I think we can all agree that your 20's are a pretty weird time in life.
Sure, your 20's can be described as beautiful, exhilarating, eye-opening time, but another adjective you could add to the equation would still be, “weird". To make things even more complicated, we're asked to take adulting to the next level by having to actually manage our money. For the majority of our lives, all money matters were handled for us and sometimes that's not a good thing.
Believe it or not, generational curses can be passed down through many different avenues, one of them being our finances. As a child, your first role models are your parents. Their ways are your ways and their thoughts are your thoughts. Parents and legal guardians have a responsibility of teaching us how to do many things…how to properly manage finances doesn't always make the cut, though.
I can't recall a time where saving, budgeting, investing, or the importance of great credit was ever talked about in my household. Not because my parents didn't want to talk about it…but because they simply did not know.
According to a 2014 Wells Fargo study, only 50% of millennial women have started saving for retirement versus 61% of millennial men.
Also, only 18% of millennial women feel satisfied with their savings level, compared with 58% of millennial men. We can do better, ladies! You see, it's pretty hard to teach what you don't know. So, I made it my mission to teach other #GIRLBOSSES how to live the financial life of their dreams. Thus, the Smart Women Finish Rich Seminar was born.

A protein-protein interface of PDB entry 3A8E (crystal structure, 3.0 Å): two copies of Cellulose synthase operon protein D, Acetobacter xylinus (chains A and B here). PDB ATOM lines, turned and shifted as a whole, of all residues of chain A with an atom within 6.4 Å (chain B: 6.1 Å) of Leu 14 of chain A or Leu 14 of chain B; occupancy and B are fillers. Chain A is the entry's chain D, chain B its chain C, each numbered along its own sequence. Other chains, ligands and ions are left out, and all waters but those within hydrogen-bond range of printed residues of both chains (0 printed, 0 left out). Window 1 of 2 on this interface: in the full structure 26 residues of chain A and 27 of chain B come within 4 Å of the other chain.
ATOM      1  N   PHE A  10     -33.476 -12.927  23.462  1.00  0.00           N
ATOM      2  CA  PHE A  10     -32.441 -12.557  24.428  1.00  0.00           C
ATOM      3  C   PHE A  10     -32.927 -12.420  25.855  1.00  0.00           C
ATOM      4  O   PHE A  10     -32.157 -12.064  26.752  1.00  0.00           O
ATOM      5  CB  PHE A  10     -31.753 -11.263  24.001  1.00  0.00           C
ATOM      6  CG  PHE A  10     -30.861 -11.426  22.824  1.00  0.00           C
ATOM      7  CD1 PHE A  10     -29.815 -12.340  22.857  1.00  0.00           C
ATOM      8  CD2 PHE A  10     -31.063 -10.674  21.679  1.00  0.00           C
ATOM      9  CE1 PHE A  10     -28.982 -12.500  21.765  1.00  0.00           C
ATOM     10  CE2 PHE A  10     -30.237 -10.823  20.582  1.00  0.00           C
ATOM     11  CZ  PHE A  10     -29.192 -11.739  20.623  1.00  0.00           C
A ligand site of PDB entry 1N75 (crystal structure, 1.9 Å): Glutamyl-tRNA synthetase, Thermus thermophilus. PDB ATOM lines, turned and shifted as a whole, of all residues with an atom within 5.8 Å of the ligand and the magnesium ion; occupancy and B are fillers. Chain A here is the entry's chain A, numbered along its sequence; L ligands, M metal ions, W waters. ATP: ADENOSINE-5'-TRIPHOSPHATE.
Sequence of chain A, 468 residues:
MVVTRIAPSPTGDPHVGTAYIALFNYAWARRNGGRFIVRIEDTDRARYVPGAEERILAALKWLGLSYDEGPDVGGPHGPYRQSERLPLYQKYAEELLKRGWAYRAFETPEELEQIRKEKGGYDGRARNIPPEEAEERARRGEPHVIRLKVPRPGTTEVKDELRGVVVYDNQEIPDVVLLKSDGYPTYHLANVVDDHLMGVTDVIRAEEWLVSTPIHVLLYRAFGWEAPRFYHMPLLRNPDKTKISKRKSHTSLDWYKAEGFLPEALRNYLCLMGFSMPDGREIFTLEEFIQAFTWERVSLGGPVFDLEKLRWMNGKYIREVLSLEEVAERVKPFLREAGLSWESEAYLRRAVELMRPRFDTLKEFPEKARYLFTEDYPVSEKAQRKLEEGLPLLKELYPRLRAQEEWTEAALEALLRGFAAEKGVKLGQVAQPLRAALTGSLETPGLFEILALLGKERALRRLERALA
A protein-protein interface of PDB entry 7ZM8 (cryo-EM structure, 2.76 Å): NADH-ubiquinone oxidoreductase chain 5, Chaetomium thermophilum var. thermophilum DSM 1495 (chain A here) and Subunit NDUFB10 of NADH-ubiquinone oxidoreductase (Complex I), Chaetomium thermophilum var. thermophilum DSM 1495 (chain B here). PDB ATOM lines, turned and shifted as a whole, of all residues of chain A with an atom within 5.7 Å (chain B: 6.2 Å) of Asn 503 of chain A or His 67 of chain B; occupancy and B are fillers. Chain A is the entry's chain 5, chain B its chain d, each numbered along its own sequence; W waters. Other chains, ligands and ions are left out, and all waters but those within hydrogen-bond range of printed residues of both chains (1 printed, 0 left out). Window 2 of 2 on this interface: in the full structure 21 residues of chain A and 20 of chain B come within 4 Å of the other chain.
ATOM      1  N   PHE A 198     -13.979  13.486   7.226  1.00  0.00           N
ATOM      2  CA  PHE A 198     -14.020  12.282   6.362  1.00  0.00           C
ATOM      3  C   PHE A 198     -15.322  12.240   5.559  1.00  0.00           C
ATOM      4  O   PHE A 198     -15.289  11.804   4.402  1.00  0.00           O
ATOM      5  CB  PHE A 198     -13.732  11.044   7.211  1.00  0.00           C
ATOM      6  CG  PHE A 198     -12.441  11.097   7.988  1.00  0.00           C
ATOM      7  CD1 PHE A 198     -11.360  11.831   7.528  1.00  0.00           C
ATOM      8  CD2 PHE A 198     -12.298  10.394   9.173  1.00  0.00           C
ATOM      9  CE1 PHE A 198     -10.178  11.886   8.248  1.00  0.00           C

If simple conversations about saving and budgeting were never talked about in my household, I could only imagine that other women my age were never taught these basic fundamentals as well. In collaboration with my financial advisor and my credit repair specialist, we teamed up to help break the generational curse of finances within the millennial community.
On September 17th, I made it my mission to enlighten and empower a few women on what it takes to be a #GIRLBOSS living the financial life of her dreams. Mary Hayes (Investment Specialist and my Financial Advisor) kicked off the seminar by outlining the seven steps to living and (most importantly) finishing rich.
Here are four of the seven #MAJORKEYS that smart women who want to finish rich can take away from this seminar:
Learn To EARN
When is the last time you took a class, attended a seminar, or just read a new book on something that you were totally clueless about? According to Forbes, those who invest in their personal development are much more successful than those who don't. It's as simple as attending a webinar or even teaching a class. In addition to that, you must make sure that you're investing in you physical and mental health as well. Self-care is SO important and vital to your success. Take that class you've been procrastinating about or go on that retreat. Learn more to earn more!
Put Your Money Where Your Values Are